Getting into specifics, Ability Housing stated that they would like to target homeless veterans specifically, and would like to partner with the Veterans Affair's HUD-VASH program, which would provide a voucher to pay for the individual's rent and also provide case management services. However, again, these services would not be mandatory, and non-veterans may also be housed at the property. Ability Housing also stated that registered sex offenders would not be allowed and that people with "recent" felony convictions would not be allowed, which was determined to be 3-5 years length of time, depending how measured. When asked about details of HUD-VASH case management (ie, frequency, quality, etc) and what the definition of the word "veteran" is in terms of this specific program, Ability Housing referred that question to the VA (not present). When the generous budget for rehabilitation of the building was highlighted, Ability Housing stated that the budget was based partially on other past projects they had done, and that if the project comes in under budget the remaining grant dollars would be given back to the state. When challenged about the logic of establishing a housing program that seeks to accommodate homeless person's substance abuse and risky behavior, and does not require supervision or treatment, Ability Housing referenced that research shows that this "Housing First" model is best practice for long-term success. Success is measured by keeping someone stably housed, not in recovery or treatment. Housing First is a model in which an apartment is given to a homeless person first, which the premise that once they are stably and safely housed, they then may feel comfortable addressing their underlying causes of homelessness.
When several residents inquired as to why Ability Housing did not engage with the community beforehand, they apologized for not reaching out sooner after they were notified about winning the grant. When residents interjected that the time for engaging the community is in the planning stages, not after the grant is already won, Ability Housing would not acknowledge this as a fault.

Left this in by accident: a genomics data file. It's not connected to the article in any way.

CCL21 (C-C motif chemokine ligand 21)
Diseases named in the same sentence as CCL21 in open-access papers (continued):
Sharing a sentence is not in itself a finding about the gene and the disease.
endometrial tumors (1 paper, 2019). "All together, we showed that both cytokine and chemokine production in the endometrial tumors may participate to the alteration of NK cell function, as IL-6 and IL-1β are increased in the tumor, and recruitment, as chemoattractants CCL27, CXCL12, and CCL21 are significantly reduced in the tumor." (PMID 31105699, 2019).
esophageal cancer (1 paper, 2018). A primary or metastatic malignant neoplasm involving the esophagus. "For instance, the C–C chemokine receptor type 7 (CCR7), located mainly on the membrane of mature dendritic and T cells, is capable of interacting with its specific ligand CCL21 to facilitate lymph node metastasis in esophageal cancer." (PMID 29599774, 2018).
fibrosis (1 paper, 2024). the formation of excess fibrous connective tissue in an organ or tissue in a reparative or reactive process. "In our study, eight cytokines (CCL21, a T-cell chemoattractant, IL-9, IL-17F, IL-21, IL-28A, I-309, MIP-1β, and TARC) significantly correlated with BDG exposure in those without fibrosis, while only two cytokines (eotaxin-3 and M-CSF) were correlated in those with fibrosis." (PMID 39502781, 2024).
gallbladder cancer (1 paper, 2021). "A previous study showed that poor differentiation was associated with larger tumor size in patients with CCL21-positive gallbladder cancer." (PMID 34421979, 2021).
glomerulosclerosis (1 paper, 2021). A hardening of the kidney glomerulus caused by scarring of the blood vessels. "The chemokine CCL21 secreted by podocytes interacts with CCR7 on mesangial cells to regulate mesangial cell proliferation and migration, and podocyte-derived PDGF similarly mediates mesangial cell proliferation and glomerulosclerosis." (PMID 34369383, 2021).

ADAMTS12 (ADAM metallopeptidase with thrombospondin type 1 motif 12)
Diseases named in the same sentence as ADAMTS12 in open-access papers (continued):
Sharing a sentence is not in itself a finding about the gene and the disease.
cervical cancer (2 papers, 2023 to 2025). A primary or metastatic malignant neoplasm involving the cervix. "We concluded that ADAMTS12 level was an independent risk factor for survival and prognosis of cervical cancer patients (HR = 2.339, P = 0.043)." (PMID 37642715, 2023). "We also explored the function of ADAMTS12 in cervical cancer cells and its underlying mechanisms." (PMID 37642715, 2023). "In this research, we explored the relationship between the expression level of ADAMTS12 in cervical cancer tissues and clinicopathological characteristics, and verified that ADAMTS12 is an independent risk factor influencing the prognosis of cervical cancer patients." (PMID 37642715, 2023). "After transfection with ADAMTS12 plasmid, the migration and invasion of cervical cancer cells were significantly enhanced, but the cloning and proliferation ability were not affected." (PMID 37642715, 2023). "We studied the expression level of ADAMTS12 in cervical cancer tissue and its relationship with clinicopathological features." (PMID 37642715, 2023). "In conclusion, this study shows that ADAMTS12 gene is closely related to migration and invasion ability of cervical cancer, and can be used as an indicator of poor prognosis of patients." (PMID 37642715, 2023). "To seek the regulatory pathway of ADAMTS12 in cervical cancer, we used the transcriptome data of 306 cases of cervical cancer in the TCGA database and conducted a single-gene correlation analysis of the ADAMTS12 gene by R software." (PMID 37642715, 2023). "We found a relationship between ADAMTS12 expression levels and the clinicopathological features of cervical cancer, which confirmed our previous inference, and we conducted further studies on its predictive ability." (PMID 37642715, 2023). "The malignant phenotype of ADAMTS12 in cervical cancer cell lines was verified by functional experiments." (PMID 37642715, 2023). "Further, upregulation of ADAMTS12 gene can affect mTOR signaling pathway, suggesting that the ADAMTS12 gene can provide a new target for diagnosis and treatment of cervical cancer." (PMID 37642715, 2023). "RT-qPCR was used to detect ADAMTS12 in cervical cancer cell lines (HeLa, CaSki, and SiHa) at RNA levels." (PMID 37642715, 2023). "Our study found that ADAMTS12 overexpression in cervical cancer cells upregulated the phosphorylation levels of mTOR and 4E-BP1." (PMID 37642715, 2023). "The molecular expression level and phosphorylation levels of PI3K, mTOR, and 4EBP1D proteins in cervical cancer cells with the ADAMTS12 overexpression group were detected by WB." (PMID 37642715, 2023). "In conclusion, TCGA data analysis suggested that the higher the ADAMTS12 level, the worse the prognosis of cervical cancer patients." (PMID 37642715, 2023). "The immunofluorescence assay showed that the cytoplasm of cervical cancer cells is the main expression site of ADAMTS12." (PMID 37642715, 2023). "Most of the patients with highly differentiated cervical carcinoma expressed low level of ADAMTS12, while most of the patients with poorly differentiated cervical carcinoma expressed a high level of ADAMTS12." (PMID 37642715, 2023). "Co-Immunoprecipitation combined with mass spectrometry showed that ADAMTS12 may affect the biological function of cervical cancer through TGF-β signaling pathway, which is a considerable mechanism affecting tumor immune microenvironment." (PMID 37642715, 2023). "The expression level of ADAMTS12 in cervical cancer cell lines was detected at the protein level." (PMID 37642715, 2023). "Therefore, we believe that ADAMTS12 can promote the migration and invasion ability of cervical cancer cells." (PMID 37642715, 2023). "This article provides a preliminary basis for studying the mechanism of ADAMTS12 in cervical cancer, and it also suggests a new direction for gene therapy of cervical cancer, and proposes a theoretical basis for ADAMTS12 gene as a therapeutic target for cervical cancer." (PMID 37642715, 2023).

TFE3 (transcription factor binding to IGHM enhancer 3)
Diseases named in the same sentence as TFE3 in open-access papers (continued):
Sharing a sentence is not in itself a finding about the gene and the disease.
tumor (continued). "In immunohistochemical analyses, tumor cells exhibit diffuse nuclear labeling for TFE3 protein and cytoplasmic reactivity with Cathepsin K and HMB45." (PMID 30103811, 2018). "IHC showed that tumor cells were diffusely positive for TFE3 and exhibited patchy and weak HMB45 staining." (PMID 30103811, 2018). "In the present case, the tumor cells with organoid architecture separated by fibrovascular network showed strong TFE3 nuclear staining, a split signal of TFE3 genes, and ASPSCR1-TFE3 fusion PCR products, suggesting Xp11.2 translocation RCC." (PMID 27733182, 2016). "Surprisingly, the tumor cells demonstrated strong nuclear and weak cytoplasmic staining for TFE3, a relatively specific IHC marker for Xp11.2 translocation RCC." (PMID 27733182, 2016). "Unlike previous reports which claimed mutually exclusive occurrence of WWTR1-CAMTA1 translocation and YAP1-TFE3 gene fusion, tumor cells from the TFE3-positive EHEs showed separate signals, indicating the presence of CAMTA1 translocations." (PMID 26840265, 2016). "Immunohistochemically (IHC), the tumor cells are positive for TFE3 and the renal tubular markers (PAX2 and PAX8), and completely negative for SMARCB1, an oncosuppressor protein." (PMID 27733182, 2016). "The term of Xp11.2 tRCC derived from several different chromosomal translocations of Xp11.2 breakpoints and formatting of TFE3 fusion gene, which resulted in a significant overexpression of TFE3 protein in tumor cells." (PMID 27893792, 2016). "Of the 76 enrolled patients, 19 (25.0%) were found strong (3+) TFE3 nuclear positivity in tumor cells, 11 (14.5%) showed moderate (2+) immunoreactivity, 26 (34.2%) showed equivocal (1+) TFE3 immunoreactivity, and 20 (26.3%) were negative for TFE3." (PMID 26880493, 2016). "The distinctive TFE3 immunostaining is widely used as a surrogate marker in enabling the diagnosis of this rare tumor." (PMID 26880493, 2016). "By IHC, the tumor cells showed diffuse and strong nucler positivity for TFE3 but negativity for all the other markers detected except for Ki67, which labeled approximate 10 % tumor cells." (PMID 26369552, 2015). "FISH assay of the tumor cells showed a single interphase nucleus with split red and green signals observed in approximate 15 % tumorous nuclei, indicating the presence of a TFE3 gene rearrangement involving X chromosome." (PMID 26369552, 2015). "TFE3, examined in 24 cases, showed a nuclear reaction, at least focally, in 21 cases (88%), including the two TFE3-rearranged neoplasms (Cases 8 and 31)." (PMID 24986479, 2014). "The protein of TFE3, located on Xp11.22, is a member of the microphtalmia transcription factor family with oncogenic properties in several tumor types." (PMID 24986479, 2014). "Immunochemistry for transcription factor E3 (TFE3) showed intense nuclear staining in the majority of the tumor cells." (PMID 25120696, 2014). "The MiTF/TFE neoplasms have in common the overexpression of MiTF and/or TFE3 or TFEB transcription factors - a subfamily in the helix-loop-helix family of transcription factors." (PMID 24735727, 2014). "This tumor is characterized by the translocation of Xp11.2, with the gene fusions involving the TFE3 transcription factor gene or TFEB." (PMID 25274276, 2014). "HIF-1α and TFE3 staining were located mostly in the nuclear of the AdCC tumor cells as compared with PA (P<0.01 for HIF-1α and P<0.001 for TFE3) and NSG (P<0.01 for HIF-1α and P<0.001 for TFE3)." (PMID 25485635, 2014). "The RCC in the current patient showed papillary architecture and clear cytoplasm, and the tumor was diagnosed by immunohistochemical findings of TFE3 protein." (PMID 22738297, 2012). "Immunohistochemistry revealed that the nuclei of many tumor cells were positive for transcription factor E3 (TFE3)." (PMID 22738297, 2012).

During the meeting, Ability Housing asked two formally homeless women to speak about the Ability Housing organization and their positive experiences. One of the women became stably housed and productive member of society through the HUD-VASH program, while the other through an unrelated Ability Housing program.
Several long-time Springfield residents spoke to the importance of the Springfield Zoning Overlay, which was enacted in 2000 and was instrumental in decreasing the concentration of social services housing in the neighborhood, which were deemed as a contributor to blight in the neighborhood at the time. One Springfield resident and business owner notably stated that he plans to challenge the legality of Ability Housing's project through the city's zoning laws. Others spoke about the importance of spreading homeless programs throughout the city, and not continuing to place them in Springfield and other urban core areas (several residents cited 40+ social service housing sites in the area currently).
At the meeting's conclusion, two hours after it began, Ability Housing stated that they do care about community input, however plan to move forward despite what appeared to be overwhelming opposition. They did offer to prioritize homeless people that are living in Springfield and pay an undetermined amount of money into the SPAR Public Safety Fund, which pays off-duty police officers to focus on specific issues or locations of concern in the neighborhood.
An anonymous paper survey was conducted at the end of the meeting: the results showed 113 in opposition of the project and 13 in favor of the project.